What You Need to Know Before Trading Derivatives

Derivatives are risky investments and aren’t right for every investor

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Derivatives are financial instruments that derive their value from the value of an underlying asset. They're contracts to buy or sell shares of underlying stock, commodities (like gold or corn), currency, or other assets at a specified price on a specified date. 

Investors often use derivatives to hedge their risks, maximize their returns, or limit losses. While available directly in the form of options or futures, the average investor can also access derivatives through funds that invest in them. However, they can be risky investments and are not appropriate for everyone. Take the time to understand what they are, how to use them, and the risks involved before trading derivatives.

What Is the Derivatives Market?

The derivatives market is one part of the financial market, which also includes the stock market, bond market, and commodities market. The derivatives market is where traders buy and sell different types of derivatives, such as options, futures, forwards, and swaps.

Options and futures are traded on regulated exchanges including the CME Group, New York Stock Exchange (NYSE), and Nasdaq. Forwards and swaps are privately negotiated, do not trade on an exchange, and are not available to the average investor. Forward contracts are also not regulated like options, futures, and swaps.

Options, futures, and swaps are regulated by the Securities and Exchange Commission (SEC) and the Commodities Futures Trading Commission (CFTC).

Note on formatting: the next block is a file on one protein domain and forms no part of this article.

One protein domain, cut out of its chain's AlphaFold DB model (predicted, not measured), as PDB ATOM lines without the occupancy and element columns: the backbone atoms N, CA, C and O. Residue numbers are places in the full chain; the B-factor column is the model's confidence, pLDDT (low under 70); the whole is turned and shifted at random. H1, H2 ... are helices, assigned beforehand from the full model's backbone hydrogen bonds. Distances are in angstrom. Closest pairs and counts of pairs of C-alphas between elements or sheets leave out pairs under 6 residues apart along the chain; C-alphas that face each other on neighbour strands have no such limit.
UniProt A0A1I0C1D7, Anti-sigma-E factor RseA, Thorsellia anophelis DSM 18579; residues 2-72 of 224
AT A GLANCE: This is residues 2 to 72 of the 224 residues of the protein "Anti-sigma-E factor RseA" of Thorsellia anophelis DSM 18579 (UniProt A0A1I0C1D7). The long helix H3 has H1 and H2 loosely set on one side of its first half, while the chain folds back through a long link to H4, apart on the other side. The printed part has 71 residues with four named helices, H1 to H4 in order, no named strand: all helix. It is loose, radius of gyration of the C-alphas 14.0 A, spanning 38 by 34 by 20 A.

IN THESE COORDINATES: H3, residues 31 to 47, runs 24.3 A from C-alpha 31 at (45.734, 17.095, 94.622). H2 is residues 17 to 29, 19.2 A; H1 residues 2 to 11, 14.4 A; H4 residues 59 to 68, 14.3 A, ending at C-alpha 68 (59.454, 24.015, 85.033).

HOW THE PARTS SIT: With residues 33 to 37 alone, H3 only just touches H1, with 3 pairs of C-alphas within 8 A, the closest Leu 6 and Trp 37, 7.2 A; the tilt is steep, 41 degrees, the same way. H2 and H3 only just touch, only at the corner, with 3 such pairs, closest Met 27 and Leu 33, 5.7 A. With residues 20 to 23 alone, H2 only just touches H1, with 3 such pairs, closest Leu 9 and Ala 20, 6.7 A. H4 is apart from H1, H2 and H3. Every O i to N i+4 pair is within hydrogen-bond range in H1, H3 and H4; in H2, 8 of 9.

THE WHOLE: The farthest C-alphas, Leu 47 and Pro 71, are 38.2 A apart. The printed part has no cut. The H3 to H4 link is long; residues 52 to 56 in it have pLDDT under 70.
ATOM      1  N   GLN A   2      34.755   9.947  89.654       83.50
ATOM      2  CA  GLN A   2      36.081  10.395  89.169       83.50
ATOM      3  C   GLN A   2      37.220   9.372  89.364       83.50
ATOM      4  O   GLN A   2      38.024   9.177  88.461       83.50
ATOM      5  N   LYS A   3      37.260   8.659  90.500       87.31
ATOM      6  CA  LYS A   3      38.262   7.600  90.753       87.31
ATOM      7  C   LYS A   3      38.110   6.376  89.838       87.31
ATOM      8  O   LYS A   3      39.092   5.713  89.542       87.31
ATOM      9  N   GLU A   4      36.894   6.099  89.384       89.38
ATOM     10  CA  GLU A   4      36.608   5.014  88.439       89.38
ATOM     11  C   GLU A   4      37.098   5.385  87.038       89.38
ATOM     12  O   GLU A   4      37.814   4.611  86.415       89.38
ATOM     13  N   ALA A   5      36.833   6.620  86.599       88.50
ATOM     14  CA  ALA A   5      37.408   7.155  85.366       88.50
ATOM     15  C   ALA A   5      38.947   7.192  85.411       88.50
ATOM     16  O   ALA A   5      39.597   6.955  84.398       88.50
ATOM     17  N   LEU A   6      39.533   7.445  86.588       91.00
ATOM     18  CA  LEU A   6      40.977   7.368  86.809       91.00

Types of Derivatives 

There are two basic types of derivatives:

  1. Contracts with an obligation to buy or sell an asset at a specified time and price
  2. Contracts with the right to buy or sell, but not the obligation

Futures and swaps are obligation contracts. Options are rights contracts, and can have stocks, bonds, and futures contracts as the underlying asset.

Options

Option contracts give you the right to buy or sell the underlying securities—stocks, bonds, commodities, or even futures contracts. 

Options are quoted with a price for the contract (premium), an expiration date, and a price for the asset (strike price). Options contracts are primarily of two types, calls or puts, and investors can use different options strategies to make successful trades. 

Investors profit from calls when the price of the underlying stock or future rises above the strike price plus the premium for the contract. Investors profit from puts when the price of the underlying asset falls below the strike price plus the premium.

Futures